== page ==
"Hey miss I was just wondering, what country are you from? Will you tell me over a drink?"
"You look fantastic in this dress, can I get a photo?"
"Hey babe!" (honks)
"Woahhhh look at those legs man!"
"Hey miss you got a boyfriend?"
(whistles, whistles, whistles)
Dear random man on the street I have never seen before in my life, guess what's going to make me your girlfriend?
Hint: none of the above. But all happened to me.
This morning I chose to wear a dress. I left the house feeling happy to be wearing my favourite dress. The weather wasn't that great, but I figured it'd attract the sun. As usual, none of that happens; rather, since this is England, a country where sexism is a problem of the everyday and the culture more patriarchal than it admits, I got cat called.
I have talked about street harassment before, and I'm not the only one. The media has started to care. Campaigns like Hollaback, Meet Us On The Street or Stop Street Harassment are given a little bit coverage, and manage to make their own noise through social media. Women themselves are starting to realise that this type of behaviour is everything but okay, and yet frequent. More and more frequent, it feels.
It's like shedding light on street harassment has made it increase — I guess that by putting a name on it and recognising it as a major problem, we're acknowledging it's a thing with power. Personally, I'd rather that than a deluded technique à la Voldemort that avoids the problem.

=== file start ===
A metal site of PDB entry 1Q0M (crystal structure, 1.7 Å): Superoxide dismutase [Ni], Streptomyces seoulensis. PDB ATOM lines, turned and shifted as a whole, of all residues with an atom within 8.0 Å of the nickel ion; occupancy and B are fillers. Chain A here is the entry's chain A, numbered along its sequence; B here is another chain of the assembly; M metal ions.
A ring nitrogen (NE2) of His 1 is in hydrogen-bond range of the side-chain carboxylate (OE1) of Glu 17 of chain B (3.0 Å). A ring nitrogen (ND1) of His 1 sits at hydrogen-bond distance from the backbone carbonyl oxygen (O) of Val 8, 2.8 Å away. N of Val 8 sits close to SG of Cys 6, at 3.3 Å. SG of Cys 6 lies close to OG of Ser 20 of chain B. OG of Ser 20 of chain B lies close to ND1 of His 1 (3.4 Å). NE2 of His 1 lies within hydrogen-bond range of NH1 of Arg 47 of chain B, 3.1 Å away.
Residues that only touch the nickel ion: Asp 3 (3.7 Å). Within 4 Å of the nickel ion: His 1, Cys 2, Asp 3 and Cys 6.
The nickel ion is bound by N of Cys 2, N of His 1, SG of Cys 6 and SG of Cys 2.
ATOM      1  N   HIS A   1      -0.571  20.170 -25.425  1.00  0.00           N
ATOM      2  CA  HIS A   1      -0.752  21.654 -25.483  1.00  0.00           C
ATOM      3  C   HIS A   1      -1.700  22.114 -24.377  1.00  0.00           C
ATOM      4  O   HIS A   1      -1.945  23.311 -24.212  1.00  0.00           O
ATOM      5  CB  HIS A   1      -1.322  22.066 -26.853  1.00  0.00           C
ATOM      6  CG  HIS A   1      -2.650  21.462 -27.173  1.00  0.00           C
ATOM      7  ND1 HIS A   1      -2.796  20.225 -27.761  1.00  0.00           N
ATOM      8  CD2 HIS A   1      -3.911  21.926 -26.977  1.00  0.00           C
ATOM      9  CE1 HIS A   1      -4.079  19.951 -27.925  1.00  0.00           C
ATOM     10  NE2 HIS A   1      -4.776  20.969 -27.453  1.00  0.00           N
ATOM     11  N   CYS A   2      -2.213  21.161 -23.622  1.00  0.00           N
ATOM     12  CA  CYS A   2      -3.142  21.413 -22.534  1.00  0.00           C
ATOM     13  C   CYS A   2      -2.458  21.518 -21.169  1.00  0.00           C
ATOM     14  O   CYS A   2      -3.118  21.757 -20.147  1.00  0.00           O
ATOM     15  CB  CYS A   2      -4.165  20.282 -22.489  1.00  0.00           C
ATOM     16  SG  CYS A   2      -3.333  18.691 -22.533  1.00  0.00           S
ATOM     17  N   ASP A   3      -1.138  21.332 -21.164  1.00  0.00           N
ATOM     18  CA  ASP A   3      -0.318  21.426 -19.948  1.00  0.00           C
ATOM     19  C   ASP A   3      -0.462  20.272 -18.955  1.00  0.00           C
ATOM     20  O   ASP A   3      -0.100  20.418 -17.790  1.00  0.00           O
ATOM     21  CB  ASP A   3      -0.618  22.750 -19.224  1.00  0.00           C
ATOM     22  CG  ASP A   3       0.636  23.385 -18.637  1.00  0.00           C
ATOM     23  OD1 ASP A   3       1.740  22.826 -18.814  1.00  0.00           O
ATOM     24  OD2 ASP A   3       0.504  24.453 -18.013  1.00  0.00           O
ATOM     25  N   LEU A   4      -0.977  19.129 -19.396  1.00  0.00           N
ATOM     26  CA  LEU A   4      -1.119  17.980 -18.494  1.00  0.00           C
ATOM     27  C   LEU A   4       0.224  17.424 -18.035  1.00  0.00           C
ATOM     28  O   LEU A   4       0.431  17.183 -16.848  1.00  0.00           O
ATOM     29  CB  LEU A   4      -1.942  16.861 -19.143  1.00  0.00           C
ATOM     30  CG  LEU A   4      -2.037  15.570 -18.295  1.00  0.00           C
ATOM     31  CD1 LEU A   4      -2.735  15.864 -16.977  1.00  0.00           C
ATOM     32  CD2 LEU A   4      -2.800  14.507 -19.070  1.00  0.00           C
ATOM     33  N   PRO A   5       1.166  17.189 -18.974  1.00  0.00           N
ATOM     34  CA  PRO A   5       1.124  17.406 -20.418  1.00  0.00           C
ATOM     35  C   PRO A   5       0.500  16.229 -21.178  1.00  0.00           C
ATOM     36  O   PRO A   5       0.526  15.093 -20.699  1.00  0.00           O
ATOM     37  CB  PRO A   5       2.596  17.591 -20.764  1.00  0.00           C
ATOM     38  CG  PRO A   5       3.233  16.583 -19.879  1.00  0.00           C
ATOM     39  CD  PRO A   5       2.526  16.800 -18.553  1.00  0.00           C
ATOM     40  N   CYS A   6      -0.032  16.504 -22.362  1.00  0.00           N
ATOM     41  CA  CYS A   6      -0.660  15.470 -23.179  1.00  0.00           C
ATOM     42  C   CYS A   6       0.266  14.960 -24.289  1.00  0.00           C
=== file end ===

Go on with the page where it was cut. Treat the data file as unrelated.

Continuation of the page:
Feminists are often reduced to the idea of "the angry woman", and I'm sure the same qualifier will be given to women fighting street harassment (who are likely to be part of both groups, anyway). But you know what? I am angry. I am so incredibly pissed off. It might not be smart, but I have started to express this anger. What can I say, I certainly am not perfect, and I just don't have the composure to ignore the whistles and disgusting smiles and weird invitations anymore. I talk back. I challenge. The way that I can, I'm trying to take back my space on the streets, my dignity, the respect that is due to me. It's not like anyone else is going to do it for me.
Most will say this is dangerous behaviour — but should I choose taking it in when I'm being publicly degraded over making a stand for myself? I can't. Plus, it's dangerous enough being on the streets altogether, and at least now, I'm making a point to tell these men it's not okay. I'm not theirs. And if that attracts trouble, well, I'd rather be blamed for fighting back than for what I choose to wear (since apparently, it all boils down to that, what a stupid fucking excuse).
A few months ago, one of these stories came out in France ("one of", because now they are so numerous than they don't have the privilege of being special anymore), of a woman being assaulted on a train. It's in reading the comments and this French blogger's take on the issue that the most horrifying shock came: men saying "well what can we do, girls get their bums out as soon as the sun's up, of course we get aroused, it's their fault."
No, I will not be sorry for having the audacity of picking an outfit I love, because I like how it looks on me, because it makes me feel good about myself. *
No, I will not apologise for your disgusting behaviour in the face of what is not more than skin (I personally try to keep my bottom off the streets, but even then — if you're not capable to handle another human being without harassing or assaulting them, you have a problem and should receive medical help).
And no, I will not let you make the streets a place of fear and self-hatred.
* Funny story (not): my worst street harassment experience over the past few months happened will I was on a run. I was wearing very unflattering leggings and a bright red T-shirt the same colour as my running face. I was far from attractive, wearing no revealing clothing, and was literally sweating off my face. And yet I was whistled and called at by men in a van who slowed down to drive next to me.